Tralinka French Bulldogs

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History of the French Bulldog

The History and origins of the French Bulldog have always been plagued by a variety of differing opinions. For the sake of argument, and in the need to simply put something here to explain where the French Bulldog came from, we’ve settled on the following explanation. It seems to be the most popular opinion…

Several hundred years ago all blood sports, including bull baiting and dog fighting, were officially banned in England, and overnight there suddenly became a number of dog breeds that had no purpose. Many breeders began redesigning their dogs to suit other functions, slowly breeding out their blood instincts, making them smaller and more people friendly. By 1860 the miniature bulldog had emerged as a breed in its own right, a mixture of the larger English bulldog breeds and terriers, pugs, and local ratting dogs. They became a family dog, and protector of the children and babies.  

These miniature bulldogs also became popular with lace workers of England, who relocated to France at the start of the Industrial revolution. Many English breeders of the miniature bulldog began exporting their “reject” puppies on into France, mostly those dogs with the undesirable upright ears, rather than the folded over ears that was the standard for all Bulldogs at the time. Such was the popularity of the dogs being sent into France, that by the turn of the century the Miniature Bulldog of England had all but become extinct. The French continued redesigning these imported miniature bulldogs, and soon they were diverging from their English forebearers and becoming a breed distinctly their own, initially called the “Bouledogue Francais”, which literally means “Bull Dog of France”. The Breed Standard for the French Bulldog didn’t become a separate entity until 1902, after the French Bulldog breeders of America staged a revolt when their upright eared miniature bulldogs were unfavourably judged in 1896. They formed their own breed club, and designed a breed standard for their “French Bulldogs”, as separate from the miniature bulldogs and other breeds, stating the upright, batlike ears as correct. Other countries followed suit after America, including France, and Germany, but it took England a little longer to recognise the French Bulldog as a separate breed (mostly after pressure from miniature bulldog breeders protesting against these “prick eared” dogs being allowed to breed with their own stock).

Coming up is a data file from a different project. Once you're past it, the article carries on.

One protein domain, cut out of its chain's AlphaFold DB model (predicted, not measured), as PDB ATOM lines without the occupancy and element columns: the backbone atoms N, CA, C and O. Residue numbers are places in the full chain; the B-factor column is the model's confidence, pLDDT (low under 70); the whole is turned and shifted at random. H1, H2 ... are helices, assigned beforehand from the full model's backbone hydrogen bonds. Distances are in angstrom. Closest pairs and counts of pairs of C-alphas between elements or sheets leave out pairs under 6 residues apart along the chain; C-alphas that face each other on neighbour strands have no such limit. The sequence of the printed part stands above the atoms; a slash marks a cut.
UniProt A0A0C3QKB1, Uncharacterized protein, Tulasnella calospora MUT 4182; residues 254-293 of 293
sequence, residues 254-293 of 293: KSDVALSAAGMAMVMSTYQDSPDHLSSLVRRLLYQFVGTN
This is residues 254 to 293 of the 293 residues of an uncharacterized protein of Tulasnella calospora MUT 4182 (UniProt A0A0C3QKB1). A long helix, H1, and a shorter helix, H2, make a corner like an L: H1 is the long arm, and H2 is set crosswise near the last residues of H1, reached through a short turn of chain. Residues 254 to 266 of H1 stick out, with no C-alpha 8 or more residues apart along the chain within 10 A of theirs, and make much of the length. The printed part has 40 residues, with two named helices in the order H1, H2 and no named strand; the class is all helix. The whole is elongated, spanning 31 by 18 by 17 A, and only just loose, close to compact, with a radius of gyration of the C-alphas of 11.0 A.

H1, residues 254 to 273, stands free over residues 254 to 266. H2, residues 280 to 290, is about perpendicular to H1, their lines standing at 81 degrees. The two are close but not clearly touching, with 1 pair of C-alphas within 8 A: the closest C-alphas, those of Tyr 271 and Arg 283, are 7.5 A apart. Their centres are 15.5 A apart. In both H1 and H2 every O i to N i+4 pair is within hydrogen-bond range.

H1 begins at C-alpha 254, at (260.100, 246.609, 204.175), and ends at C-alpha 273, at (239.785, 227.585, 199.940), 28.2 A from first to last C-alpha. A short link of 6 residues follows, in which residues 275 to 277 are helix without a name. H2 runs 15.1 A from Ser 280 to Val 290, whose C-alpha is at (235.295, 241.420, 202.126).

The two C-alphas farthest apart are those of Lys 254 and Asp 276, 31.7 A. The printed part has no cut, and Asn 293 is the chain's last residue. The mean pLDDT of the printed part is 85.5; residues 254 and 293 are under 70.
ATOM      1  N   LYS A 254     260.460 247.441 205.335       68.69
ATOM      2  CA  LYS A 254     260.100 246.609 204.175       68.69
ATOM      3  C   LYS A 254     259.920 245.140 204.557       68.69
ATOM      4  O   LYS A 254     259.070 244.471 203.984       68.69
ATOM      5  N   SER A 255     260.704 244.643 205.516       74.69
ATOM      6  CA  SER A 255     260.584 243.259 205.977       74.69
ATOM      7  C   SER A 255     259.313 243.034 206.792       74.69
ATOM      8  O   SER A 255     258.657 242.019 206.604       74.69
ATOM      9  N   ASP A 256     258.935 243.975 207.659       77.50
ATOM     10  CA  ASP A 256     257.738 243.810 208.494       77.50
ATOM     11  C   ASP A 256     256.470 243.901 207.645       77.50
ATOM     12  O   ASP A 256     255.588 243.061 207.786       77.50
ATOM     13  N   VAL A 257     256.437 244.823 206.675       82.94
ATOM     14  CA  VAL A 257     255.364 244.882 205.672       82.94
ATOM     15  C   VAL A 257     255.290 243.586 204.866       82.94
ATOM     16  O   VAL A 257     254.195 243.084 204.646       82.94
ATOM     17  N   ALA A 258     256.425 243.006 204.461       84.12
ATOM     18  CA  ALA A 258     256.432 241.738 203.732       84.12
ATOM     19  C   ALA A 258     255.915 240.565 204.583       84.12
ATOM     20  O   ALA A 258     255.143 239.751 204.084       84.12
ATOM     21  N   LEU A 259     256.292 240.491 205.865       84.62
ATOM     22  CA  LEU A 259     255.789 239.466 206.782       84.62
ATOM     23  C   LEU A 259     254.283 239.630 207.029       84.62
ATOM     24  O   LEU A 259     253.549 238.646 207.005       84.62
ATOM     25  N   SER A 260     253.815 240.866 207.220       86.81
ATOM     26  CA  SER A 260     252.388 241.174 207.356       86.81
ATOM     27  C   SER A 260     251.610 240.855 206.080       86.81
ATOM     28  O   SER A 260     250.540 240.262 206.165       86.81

So, the French Bulldog has only emerged as a distinct breed just over a century ago and, as a consequence, there still exists a lot of variety within the breed. Shapes are still being defined, styles and bloodlines developed, and even a breed DNA test will identify any Registered, pedigree French Bulldog as being between 70-85% French Bulldog (their parent breeds still being detectable within their DNA).